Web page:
Housing the unsheltered in office space vacated due to pandemic would help far more in less time than new construction
Thomas D. Elias | Contributor
The spate of heavy rainstorms that swept across California during January’s early weeks exposed a lot of problems: weak bridges, inadequate reservoir capacity, poor drainage on many city streets and helplessness in the face of inevitable mudslides, to name just a few.
The rains revealed nothing more starkly than the failure so far of California’s many programs to help most of the homeless, a failure that exposed how useless most of the more than $11 billion allocated for homeless aid over the last year has been. One video, shot in the stormy early morning hours of Jan. 5, says a lot about this (you can see it on YouTube at youtu.be/xBuOZExJZ8Y).
The video shows homeless individuals huddled in sleeping bags with water lapping at them. It shows people huddled under soaked blankets and in barely covered alcoves leading to building entrances. Most of all, it shows that in one city with a budget of tens of millions for “homeless services,” no one served the unhoused when they needed it most. The official death toll among California’s more than 172,000 homeless was just two, both killed by branches that the storms knocked off trees and into their tents.
No one knows how many more might perish from aftereffects of extreme exposure to cold and wet conditions. Many Californians write off the state’s homeless as some kind of human detritus because many are mentally ill or suffer post-traumatic stress disorder and are often not very functional. That doesn’t matter, as no one deserves the misery inflicted on the homeless this winter.
Some of California’s most prominent and powerful politicians often say they recognize this. New Los Angeles Mayor Karen Bass, whose city has more than 56,000 homeless residents, declared a state of emergency over their situation on her first day in office last month. She wants to humanely eliminate some tent cities, but so far has moved only a few dozen people indoors.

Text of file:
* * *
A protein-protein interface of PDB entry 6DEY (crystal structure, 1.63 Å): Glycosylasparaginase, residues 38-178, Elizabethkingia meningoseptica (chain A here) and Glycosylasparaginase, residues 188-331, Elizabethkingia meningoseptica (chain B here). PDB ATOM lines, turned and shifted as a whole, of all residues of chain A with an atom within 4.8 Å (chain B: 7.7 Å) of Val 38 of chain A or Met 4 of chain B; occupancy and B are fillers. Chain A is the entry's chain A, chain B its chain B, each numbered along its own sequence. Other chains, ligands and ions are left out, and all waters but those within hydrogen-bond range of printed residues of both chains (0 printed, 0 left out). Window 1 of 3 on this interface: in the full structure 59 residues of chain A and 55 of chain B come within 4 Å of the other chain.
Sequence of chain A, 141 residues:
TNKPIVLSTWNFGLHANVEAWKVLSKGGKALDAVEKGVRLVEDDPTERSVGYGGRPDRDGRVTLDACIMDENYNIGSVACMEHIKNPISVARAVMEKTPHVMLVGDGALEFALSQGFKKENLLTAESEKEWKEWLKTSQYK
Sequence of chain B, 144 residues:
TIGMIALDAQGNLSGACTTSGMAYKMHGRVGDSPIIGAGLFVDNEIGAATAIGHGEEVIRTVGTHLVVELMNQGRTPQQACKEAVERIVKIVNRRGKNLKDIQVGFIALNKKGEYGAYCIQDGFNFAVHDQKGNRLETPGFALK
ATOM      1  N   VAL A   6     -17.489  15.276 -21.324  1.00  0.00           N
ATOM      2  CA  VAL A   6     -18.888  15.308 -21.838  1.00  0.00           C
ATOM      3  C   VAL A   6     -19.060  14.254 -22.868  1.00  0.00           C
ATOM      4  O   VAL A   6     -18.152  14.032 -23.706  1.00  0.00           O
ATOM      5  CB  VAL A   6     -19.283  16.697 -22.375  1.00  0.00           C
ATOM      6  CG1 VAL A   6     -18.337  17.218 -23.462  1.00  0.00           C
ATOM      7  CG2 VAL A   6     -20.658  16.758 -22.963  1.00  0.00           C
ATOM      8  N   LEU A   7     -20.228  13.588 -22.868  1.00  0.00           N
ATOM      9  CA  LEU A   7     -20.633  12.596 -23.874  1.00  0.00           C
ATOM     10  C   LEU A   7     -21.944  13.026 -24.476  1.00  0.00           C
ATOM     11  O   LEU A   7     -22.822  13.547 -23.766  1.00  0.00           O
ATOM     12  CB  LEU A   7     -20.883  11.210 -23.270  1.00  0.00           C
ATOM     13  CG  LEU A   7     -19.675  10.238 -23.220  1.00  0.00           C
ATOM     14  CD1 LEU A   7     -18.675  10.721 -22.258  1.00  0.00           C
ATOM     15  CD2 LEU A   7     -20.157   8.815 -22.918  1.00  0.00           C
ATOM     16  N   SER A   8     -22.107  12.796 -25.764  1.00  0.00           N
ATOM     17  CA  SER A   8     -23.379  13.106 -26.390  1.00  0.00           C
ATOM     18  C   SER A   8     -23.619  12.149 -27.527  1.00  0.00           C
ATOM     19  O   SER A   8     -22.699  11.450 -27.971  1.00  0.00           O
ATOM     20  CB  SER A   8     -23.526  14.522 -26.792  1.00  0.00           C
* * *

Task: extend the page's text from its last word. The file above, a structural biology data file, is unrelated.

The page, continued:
Gov. Gavin Newsom put more than $10 billion for homeless services into the current state budget and billions more into his next planned budget. California has more homeless people today than when the 2022-23 budget passed and far fewer shelter beds than before the coronavirus pandemic.
One thing you can safely bet: No executive heading any of the more than 50 state and local government programs for which big money is ticketed slept in the rain Jan. 5. One state report indicates this year’s $10 billion allocation is a pittance compared to what it will cost to house all the currently homeless. That assessment held that it will take more than 30 times as much, or $300 billion.
This sum could house many thousands, but there is no sign even that much money can end the problem. At today’s reported average cost of more than $830,000 per one-bedroom apartment, it would pay for less than 3,600 new one-bedroom units, far from enough to permanently shelter even most of today’s homeless. Yet use of hotels and motels bought up by state and local governments as temporary and permanent quarters for the unhoused did not solve the problem.
Here’s an idea not yet in the anti-homelessness portfolio: Use part of the huge government allocations to buy or lease some of the hundreds of millions of square feet of vacant office and commercial space that now dogs many California property owners, the result of changes in working conditions for white collar workers. Studies indicate about one-third of the state’s former office workers will now likely operate permanently from their homes.
So far, California has seen only about 11,000 conversions to residential units permitted from that vast space, makeovers state law now says can go forward without zoning changes. How about using some of the billions allocated to homelessness for this? It would allow far more units and take much less time than new construction.
Just as it’s time for a complete rethink of the overall housing crisis, where state officials announce new and different need estimates every few months, it’s also time for this kind of fresh thinking about housing the homeless. While no one knows when or where the next big chain of storms may strike hardest, it’s impossible to overstate the misery they’ll cause if California continues hosting as many unhoused individuals as it now does.
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